Buckeyes, Spartans still battling even after game is over
The Associated Press
Eye gouging. Disputes over game film.
Urban Meyer has quickly returned No. 12 Ohio State to prominence in the Big Ten, but he has rubbed some of his fellow coaches the wrong way. Back in February, there were complaints about his aggressive recruiting tactics. Last week, Michigan State complained that the Buckeyes had sent “incomplete” game video before their game on Saturday.
Spartans defensive coordinator Narduzzi told the Detroit Free Press that Ohio State had deleted pre-snap motions and shifts before plays on video of its first four games. Narduzzi indicated that the Spartans (3-2, 0-1 Big Ten) complained to the league, though Michigan State athletic director Mark Hollis said he and Gene Smith, his counterpart in Columbus, had settled the issue.
Meyer wasn’t in the mood to revisit the matter Tuesday during the league’s weekly coach’s teleconference.
“I’ve moved on,” Meyer said, and Dantonio didn’t want to talk about it, either.
The Spartans, a preseason favorite to represent the Leaders division in the Big Ten title game for the second straight season, instead lost their second home game in three tries when the Buckeyes (5-0, 1-0) slipped past them 17-16.
“What happened on the game field on Saturday translated into winning or losing, and that’s where I’m going to leave that,” Dantonio said.
Meyer has another complaint, though. He said Monday that he believed Ohio State has sent a tape to the Big Ten that appears to show a Michigan State player gouging at the eyes of Buckeyes defensive lineman Johnathan Hankins.
The short clip appears to show the Spartans’ Jack Allen or a teammate trying to thrust a gloved hand inside Hankins’ facemask. At the same time, Hankins is trying to get his fingers inside Allen’s facemask.
Dantonio said Tuesday that he hadn’t heard from the Big Ten regarding the play, though he mentioned that neither Allen nor Hankins seemed bothered by whatever had happened after the play.
“My review of the play saw two players get up after the play and walk back to the huddle. Probably a little something going on with both of them. If you look at the play cleanly, that’s what you see,” Dantonio said.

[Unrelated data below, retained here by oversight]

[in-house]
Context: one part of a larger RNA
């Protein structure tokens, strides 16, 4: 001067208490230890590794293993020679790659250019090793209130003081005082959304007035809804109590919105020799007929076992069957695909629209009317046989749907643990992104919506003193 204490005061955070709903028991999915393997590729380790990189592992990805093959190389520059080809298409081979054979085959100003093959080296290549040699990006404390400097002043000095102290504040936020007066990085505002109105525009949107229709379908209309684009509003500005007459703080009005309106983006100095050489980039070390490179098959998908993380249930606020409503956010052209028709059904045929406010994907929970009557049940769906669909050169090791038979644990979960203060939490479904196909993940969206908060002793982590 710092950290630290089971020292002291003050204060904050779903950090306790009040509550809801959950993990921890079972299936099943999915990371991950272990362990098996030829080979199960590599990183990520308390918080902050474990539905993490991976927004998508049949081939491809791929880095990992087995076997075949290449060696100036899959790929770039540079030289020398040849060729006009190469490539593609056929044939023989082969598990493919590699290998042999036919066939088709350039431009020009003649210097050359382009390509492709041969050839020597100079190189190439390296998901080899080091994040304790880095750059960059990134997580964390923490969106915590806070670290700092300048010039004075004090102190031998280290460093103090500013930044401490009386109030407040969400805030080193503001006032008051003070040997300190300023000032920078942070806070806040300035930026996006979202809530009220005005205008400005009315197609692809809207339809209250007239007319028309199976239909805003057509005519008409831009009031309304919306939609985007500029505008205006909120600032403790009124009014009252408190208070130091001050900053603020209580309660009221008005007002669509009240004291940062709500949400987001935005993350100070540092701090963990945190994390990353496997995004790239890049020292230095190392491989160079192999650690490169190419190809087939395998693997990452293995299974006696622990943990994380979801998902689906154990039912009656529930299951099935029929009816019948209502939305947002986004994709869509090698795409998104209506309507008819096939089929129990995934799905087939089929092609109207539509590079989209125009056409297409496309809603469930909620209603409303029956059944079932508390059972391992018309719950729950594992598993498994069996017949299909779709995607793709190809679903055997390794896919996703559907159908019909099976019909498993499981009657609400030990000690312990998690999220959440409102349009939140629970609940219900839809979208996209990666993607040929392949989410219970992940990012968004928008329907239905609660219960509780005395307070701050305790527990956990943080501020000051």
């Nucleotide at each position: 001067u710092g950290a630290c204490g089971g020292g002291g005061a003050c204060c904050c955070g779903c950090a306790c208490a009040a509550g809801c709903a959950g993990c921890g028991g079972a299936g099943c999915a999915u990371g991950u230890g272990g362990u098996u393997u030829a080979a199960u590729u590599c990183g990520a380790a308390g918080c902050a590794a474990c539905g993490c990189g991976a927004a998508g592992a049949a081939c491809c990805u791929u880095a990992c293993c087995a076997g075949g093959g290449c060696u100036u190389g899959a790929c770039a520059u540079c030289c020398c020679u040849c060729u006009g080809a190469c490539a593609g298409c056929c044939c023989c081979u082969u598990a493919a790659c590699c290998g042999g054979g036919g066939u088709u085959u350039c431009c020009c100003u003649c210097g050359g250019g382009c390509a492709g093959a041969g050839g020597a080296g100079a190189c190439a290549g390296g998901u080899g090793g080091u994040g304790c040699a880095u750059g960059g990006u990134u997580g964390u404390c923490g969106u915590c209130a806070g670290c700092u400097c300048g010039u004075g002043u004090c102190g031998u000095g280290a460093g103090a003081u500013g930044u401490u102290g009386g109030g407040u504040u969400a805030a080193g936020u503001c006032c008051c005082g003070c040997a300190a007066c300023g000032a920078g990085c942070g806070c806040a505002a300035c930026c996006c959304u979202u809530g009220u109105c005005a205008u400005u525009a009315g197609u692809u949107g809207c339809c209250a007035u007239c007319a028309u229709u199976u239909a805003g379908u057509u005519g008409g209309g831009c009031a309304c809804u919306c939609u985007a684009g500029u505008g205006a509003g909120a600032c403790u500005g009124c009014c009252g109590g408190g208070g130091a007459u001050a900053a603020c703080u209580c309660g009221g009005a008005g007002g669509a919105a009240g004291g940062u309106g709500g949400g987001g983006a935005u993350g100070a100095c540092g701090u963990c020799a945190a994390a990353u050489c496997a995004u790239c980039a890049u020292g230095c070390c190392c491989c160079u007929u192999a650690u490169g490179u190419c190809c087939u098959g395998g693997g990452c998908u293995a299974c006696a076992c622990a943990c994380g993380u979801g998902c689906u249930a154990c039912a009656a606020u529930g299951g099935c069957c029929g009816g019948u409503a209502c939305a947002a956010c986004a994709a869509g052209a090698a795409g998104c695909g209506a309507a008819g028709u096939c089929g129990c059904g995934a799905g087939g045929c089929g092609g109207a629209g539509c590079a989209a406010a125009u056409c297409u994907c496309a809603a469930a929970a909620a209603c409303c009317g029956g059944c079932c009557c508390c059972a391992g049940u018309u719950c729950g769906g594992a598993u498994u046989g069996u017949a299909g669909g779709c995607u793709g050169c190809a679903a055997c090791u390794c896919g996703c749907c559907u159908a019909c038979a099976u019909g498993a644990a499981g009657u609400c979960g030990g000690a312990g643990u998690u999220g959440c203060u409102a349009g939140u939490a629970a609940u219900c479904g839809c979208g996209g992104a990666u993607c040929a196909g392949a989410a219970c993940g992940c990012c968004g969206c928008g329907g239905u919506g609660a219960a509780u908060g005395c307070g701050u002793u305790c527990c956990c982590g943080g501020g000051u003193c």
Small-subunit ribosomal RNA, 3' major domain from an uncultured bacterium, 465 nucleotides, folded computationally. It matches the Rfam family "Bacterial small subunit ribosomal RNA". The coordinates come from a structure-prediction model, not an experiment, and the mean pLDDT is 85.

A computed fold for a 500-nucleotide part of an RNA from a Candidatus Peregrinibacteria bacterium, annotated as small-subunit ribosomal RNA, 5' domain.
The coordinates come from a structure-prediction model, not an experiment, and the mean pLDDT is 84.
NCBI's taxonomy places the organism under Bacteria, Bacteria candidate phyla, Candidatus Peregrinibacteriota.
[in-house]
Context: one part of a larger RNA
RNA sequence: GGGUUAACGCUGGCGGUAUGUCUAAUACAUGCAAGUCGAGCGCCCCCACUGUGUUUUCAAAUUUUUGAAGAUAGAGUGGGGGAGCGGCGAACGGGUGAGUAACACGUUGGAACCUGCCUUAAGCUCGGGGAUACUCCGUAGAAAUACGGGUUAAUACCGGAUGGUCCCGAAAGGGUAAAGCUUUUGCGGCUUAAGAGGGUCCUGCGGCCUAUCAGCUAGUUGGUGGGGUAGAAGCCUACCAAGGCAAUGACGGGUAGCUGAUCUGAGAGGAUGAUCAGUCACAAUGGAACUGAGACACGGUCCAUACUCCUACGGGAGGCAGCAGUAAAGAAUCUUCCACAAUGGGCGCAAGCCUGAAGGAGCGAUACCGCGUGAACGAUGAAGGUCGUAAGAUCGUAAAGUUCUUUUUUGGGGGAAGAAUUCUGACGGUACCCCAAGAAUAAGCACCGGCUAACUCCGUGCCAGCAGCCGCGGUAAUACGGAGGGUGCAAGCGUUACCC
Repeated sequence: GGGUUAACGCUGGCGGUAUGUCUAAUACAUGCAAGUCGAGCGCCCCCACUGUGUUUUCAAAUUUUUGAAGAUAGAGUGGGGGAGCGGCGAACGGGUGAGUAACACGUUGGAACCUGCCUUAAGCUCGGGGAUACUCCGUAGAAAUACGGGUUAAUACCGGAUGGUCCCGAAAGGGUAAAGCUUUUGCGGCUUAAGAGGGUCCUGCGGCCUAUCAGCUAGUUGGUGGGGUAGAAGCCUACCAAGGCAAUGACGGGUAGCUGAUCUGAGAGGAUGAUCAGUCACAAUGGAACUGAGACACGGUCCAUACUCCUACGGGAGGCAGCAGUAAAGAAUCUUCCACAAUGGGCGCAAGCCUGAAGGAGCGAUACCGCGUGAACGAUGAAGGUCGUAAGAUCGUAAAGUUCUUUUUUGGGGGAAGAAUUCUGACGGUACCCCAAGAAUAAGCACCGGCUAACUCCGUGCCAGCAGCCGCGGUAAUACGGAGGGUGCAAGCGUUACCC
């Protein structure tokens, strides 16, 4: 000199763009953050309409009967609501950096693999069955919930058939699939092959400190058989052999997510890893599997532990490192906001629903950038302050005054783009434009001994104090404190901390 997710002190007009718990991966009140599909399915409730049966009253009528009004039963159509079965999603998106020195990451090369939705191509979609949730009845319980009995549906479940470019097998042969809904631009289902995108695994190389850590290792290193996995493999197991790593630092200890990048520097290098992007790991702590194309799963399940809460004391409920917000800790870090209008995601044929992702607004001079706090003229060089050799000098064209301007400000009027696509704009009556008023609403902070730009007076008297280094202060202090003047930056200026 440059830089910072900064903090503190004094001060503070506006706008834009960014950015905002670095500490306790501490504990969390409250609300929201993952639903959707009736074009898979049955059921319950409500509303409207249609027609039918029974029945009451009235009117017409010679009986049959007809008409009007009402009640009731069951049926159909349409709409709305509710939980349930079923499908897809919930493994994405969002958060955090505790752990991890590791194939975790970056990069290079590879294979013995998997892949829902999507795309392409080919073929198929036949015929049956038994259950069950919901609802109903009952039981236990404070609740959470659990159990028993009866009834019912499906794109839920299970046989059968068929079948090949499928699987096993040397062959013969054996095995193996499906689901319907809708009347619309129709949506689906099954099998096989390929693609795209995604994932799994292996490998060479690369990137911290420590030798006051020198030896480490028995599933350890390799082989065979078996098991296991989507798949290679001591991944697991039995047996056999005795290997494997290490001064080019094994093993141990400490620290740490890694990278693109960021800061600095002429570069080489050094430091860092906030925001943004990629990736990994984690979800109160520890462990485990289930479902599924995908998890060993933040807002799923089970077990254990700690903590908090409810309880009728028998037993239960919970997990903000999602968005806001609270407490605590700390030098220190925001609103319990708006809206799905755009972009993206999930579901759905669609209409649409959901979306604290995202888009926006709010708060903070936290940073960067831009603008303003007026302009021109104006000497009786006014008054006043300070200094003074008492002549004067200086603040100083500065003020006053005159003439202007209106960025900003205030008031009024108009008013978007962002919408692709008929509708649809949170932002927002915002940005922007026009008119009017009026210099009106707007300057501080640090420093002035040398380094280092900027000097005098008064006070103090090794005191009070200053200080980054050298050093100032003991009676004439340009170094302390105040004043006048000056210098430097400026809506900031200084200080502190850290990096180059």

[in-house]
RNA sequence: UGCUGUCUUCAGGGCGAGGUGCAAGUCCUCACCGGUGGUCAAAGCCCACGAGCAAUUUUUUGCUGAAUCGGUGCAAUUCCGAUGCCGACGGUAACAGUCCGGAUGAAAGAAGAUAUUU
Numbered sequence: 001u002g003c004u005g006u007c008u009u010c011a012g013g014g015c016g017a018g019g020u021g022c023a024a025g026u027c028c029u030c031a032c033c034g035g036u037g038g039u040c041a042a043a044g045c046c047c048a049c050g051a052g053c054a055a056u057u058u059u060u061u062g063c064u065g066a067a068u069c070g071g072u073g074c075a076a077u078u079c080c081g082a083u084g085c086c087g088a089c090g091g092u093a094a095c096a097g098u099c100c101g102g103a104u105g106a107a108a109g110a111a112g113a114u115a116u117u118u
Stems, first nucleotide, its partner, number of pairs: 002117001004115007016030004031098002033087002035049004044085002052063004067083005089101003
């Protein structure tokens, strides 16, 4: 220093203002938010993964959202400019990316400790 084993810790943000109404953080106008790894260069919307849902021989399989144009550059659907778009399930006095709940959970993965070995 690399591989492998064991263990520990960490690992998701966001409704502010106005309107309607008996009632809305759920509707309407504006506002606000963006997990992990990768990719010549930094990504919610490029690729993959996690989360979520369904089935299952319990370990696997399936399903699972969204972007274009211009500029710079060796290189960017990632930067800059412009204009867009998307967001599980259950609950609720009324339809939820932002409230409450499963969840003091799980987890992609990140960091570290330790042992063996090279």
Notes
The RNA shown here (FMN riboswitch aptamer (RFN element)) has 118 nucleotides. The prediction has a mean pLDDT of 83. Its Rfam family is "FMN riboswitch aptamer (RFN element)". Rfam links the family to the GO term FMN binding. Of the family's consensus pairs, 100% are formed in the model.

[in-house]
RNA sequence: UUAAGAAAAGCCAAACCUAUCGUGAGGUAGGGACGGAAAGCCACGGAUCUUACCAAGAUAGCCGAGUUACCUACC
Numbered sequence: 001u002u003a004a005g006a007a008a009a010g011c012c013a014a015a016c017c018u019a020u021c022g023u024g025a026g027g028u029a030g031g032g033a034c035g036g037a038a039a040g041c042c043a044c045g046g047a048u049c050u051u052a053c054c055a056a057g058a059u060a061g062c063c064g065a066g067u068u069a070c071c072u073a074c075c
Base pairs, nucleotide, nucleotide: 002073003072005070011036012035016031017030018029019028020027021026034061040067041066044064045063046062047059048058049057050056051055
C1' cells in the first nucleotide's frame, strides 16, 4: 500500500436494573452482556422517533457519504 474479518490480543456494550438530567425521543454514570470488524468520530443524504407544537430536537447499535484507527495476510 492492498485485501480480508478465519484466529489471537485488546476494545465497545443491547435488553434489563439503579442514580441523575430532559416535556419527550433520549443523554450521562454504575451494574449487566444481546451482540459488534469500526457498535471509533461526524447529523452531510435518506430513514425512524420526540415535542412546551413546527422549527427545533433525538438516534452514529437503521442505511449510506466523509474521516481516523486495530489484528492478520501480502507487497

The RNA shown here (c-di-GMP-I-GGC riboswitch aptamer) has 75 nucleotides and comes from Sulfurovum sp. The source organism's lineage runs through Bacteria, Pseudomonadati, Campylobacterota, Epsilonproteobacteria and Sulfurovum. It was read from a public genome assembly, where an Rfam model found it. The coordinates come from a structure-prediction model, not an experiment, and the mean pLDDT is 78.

Eye gouging, as unpleasant as it may be, is a fact of life in football.
So, too, is sharing game film in its entirety.
Michigan coach Brady Hoke put it bluntly: “We share film, and they share film back.”
Northwestern coach Pat Fitzgerald and Wisconsin’s Bret Bielema both said they’ve never had an issue like the one raised by Michigan State. Neither did a number of Big 12 coaches during their teleconference on Monday.
“It’s pretty much standard issue, I think, which it is for everyone else in the country. We videotape our games the way that the Big Ten expects us to do it,” Northwestern coach Pat Fitzgerald said. “Show the scoreboard, videotape the team basically, what would be in essence leaving the huddle, going through the end of the play. And we open share with all of our opponents and we open share with the entire league as is Big Ten protocol.”
Earlier this year, Wisconsin coach Bret Bielema was irked when Meyer aggressively worked to beef up Ohio State’s latest class, which included landing players who had previously given verbal commitments to other league schools. Bielema later said the two had settled their differences.
Dantonio also said back then that he thought it was “pretty unethical” to aggressively pursue such players — though he later issued a statement saying those comments weren’t directed at any particular school.
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